Blog Plastic Pollution

What is the 'global plastics treaty'?

by Shane Cucow, Plastics Campaign Manager September 15, 2021

On Saturday 11 September 2021, the Federal Environment Minister, Sussan Ley announced that Australia had joined calls for a binding global plastics agreement.

Through a new Pacific Regional Declaration on the Prevention of Marine Litter and Plastic Pollution and its Impacts, Australia has joined pacific nations in urging United Nations Member States to negotiate a global agreement that is binding and that covers the whole life cycle of plastics, not just the plastic that ends up in the oceans.

Like a Paris Agreement for plastic, a new global treaty on plastic could be a game changer, with more than 100 countries around the world announcing their support for the idea.

But what does a UN treaty on plastic pollution mean for our oceans and wildlife, and what will it achieve?


Plastic pollution is out of control

Our oceans are filling up with plastic. If current trends continue, the amount of plastic waste polluting the oceans will triple by the year 2040, growing to 29m tonnes a year – the equivalent of 50kg for every metre of coastline in the world.¹

International law on plastic pollution is vague and inconsistent. Without clear global rules and targets, multinational companies have been able to get away with producing unrecyclable plastics that are impossible to recover. Instead they end up in our oceans, threatening wildlife like turtles, whales and seabirds who die when they eat or get entangled in plastic.

Unless rapid and ambitious action is taken across the world, this problem will continue to escalate until there is more plastic than fish in the sea.


Why do we need a global plastics treaty?

While voluntary initiatives have been helpful, and some states have taken action to ban single-use plastics or clean up plastics in local areas, action across the globe has been fragmented and ineffective.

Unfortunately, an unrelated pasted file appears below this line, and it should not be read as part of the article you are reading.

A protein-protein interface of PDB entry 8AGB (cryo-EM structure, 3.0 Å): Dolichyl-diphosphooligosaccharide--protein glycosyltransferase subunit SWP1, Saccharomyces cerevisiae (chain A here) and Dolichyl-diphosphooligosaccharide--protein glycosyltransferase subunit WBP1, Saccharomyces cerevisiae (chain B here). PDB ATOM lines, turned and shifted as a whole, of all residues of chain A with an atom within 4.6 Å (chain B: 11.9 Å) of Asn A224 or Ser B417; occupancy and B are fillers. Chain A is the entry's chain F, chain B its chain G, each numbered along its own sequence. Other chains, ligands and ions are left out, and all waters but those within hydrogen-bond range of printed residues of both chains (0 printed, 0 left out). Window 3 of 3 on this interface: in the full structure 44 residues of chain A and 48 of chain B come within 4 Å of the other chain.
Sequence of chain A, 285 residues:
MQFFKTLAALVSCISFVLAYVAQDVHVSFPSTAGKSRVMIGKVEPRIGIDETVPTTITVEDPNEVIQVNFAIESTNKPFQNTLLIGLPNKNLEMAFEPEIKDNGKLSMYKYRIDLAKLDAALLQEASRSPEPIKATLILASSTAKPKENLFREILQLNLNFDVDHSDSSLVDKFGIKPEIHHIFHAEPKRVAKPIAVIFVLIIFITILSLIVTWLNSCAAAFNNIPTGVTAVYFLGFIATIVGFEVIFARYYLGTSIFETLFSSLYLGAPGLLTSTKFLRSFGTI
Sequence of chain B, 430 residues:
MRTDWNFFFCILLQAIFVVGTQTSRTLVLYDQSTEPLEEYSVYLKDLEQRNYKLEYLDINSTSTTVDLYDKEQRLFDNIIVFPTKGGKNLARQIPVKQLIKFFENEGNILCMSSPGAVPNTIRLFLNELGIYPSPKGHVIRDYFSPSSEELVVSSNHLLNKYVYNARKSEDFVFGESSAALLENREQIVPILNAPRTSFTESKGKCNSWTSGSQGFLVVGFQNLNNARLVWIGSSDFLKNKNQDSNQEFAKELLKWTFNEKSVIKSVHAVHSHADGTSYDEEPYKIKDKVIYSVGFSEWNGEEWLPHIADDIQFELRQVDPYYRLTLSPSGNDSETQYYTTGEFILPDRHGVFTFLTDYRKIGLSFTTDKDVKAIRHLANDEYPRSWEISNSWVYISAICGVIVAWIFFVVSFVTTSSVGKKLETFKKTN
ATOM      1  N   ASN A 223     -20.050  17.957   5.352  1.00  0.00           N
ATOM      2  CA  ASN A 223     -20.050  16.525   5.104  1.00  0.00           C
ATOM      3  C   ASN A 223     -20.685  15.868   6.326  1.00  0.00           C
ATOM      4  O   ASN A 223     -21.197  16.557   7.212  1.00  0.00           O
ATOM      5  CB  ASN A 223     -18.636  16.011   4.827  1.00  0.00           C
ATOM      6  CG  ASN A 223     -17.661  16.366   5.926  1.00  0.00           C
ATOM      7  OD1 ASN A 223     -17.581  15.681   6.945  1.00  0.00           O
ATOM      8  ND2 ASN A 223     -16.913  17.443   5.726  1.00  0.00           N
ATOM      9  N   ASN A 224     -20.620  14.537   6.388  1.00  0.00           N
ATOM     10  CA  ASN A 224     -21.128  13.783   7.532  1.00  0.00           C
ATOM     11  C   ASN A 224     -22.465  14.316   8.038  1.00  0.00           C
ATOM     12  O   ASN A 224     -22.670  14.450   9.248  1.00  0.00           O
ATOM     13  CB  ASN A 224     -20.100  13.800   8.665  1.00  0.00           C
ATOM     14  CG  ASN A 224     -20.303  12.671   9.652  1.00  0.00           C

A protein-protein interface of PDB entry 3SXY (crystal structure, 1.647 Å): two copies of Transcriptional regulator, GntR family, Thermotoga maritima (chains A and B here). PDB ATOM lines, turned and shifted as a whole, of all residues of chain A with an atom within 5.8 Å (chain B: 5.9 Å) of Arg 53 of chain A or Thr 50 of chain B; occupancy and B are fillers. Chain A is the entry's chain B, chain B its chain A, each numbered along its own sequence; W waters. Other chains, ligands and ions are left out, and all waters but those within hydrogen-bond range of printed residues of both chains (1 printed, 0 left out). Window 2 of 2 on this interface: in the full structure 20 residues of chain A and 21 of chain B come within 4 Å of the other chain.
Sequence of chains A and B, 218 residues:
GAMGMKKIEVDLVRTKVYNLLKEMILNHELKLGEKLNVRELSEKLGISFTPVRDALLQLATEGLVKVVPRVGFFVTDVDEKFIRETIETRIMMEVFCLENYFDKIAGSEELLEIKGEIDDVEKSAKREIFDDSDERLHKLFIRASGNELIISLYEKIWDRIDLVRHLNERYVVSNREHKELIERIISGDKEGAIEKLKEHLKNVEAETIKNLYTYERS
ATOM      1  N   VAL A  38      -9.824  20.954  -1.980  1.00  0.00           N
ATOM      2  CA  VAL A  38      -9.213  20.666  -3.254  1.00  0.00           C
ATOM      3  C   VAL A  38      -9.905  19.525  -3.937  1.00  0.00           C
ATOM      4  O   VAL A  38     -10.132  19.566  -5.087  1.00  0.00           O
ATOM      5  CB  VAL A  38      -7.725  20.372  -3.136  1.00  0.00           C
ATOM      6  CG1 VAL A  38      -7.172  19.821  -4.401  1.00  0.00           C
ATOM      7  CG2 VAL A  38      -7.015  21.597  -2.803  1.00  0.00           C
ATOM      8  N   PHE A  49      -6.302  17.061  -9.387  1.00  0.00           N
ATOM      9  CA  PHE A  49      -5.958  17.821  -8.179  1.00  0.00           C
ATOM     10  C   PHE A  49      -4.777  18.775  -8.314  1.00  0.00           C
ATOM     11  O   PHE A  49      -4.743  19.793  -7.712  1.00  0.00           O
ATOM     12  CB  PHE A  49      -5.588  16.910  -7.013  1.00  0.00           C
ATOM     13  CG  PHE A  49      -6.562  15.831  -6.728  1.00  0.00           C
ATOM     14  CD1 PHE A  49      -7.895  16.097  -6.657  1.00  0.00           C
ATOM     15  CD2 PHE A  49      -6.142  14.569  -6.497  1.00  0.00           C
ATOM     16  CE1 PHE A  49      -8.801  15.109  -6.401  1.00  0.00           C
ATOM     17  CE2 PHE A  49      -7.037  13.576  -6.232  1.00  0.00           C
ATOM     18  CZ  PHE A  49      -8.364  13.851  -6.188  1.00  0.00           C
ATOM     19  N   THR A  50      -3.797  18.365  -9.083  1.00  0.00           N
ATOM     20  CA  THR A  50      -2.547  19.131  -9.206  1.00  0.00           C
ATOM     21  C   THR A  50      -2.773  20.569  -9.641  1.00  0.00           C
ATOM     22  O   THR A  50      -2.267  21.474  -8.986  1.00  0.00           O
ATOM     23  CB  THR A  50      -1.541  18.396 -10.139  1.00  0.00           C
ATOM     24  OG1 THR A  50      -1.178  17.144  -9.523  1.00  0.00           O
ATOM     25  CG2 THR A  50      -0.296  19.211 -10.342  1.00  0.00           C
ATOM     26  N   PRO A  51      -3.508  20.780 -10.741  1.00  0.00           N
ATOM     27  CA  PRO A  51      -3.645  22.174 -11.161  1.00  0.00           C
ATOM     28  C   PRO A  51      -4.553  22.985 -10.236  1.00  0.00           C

• There is no clear global ambition or target
  • No common obligation for nations to develop action plans
  • No agreed standards for monitoring and reporting of plastics discharge into the sea
  • No standardised review of the effectiveness of different pollution reduction measures
  • No specialised scientific body with a mandate to assess the global problem and give guidance to decision makers

There is no one international law on plastic pollution. We need a UN treaty on plastic pollution to eliminate plastic pollution in our oceans and to create a safe circular economy for plastics where all plastics are recovered for reuse, recycling or composting.


What could a UN treaty on plastic pollution deliver?

While negotiations haven’t started yet, conservation experts across the globe have been working together to deliver a framework for action that would be strong and effective at fighting plastic pollution.

Some of the critical things a global agreement on plastic pollution could deliver include:

  • Global targets with deadlines for reducing plastic and cleaning up our oceans, with all nations working together to eliminate unnecessary or dangerous plastics and ensure all plastic is reused, recycled or composted in practice. This could include things like an international ban on dumping plastic in rivers and waterways, and global bans on plastics like bags and straws that are a high risk for ocean wildlife.
  • Monitoring and reporting on plastics in the natural environment, with nations required to report on their efforts to cut plastic. Advocates are also calling for a specialised international scientific body with a mandate to investigate and track the scale and sources of plastic pollution, providing world class scientific knowledge for effective policy making.
  • Financial and technical support, with a dedicated global body providing financial support and technical expertise for countries with limited capacity. This would be critical for helping badly affected nations at the edges of the worst plastic hotspots like the Great Pacific Garbage patch, many of whom lack the infrastructure and resources to deal with the waves of plastic washing up on their shores.


What will it take to make a global plastics treaty happen?

We are at a critical point in this process, with a draft resolution that would formally start negotiations to be voted on at the UN Environment Assembly meeting in February 2022 (UNEA-5.2).

Ocean conservationists are calling on Australia to be a leader in efforts to secure a binding global treaty by co-sponsoring the draft resolution. This would send a strong message that Australia recognises the problems and wants to lead on finding the solutions. As ocean lovers, Australians expect no less.



  1.  Pew Charitable Trusts and Systemiq. (2020). Breaking the Plastic Wave.